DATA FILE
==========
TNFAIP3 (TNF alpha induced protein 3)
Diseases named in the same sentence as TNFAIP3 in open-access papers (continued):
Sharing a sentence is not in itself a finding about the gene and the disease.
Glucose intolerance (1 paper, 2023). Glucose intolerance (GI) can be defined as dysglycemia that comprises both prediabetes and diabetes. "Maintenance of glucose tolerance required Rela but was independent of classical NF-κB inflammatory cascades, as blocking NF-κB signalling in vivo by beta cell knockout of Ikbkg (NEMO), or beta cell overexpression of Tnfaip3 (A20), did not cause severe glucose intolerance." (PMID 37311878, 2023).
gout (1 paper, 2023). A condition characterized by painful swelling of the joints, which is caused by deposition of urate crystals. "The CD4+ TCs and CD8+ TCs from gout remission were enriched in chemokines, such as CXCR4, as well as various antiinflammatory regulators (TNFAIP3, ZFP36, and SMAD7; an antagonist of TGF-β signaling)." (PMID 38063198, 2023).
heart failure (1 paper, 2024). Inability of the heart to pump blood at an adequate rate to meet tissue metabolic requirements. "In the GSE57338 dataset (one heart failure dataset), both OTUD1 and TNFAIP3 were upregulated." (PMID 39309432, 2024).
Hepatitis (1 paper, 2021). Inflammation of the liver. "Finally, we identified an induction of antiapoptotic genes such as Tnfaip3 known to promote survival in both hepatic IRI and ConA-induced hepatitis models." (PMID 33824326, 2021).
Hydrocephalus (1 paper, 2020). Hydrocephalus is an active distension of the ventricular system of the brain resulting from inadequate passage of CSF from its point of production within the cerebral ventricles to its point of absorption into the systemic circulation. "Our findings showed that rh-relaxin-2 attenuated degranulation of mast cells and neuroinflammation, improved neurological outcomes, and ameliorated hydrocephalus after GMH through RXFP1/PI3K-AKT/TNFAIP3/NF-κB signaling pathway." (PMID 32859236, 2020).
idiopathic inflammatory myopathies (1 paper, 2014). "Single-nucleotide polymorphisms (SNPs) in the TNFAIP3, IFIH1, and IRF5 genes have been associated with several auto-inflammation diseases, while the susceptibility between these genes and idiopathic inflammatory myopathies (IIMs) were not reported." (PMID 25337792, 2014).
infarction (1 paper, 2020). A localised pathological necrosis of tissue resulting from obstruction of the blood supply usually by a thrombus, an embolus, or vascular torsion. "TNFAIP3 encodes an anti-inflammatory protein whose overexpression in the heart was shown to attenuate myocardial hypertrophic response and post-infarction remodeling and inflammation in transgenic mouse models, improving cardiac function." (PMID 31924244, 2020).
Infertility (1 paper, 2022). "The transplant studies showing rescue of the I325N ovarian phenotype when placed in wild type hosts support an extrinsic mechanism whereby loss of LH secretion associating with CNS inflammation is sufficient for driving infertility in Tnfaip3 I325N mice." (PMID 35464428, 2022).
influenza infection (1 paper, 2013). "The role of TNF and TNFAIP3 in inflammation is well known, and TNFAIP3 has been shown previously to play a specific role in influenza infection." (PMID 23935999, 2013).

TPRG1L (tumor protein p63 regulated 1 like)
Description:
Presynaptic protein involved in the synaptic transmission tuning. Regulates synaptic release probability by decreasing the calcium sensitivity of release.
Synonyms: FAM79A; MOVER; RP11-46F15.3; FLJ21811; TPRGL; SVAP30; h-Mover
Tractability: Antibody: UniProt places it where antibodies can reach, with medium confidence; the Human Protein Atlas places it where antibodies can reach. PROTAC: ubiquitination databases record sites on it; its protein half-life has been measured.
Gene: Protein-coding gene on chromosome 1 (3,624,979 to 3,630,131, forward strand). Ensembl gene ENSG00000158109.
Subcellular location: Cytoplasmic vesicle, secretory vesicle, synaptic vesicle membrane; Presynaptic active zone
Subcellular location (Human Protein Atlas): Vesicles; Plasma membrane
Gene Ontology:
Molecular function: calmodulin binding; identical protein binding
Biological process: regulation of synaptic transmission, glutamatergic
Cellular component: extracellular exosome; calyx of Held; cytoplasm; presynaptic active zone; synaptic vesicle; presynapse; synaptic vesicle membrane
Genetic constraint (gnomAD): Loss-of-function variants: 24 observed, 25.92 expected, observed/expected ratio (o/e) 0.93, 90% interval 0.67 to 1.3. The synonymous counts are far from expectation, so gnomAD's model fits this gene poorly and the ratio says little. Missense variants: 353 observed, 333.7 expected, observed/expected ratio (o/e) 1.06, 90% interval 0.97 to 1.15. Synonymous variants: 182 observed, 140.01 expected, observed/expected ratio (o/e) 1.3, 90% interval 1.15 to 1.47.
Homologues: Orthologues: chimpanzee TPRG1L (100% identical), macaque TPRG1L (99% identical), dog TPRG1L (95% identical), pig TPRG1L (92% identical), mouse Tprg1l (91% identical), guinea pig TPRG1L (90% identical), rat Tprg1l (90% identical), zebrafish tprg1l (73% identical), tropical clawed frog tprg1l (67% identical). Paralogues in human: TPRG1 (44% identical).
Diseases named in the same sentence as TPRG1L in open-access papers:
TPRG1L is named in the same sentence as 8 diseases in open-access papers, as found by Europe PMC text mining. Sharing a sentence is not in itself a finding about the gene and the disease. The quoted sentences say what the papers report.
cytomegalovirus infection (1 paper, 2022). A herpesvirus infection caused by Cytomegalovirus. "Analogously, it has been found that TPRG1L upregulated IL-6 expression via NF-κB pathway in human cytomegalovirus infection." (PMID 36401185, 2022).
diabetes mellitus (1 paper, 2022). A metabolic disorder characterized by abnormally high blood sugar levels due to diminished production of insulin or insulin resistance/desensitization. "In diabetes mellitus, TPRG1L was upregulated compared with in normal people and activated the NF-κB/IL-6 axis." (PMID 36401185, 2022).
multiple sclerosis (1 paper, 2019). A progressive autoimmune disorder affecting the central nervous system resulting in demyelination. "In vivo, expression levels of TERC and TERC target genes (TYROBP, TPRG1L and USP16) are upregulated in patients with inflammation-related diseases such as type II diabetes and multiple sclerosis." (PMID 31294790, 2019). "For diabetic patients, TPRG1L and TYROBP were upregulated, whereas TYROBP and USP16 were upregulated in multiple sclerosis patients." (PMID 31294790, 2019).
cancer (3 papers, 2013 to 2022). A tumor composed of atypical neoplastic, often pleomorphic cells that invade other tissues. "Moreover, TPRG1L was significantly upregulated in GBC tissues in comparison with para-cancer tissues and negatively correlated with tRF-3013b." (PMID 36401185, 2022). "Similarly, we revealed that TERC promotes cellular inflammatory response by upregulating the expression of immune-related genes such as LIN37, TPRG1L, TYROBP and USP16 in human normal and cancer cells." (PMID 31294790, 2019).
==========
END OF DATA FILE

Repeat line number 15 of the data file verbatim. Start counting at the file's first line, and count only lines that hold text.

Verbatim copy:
Presynaptic protein involved in the synaptic transmission tuning. Regulates synaptic release probability by decreasing the calcium sensitivity of release.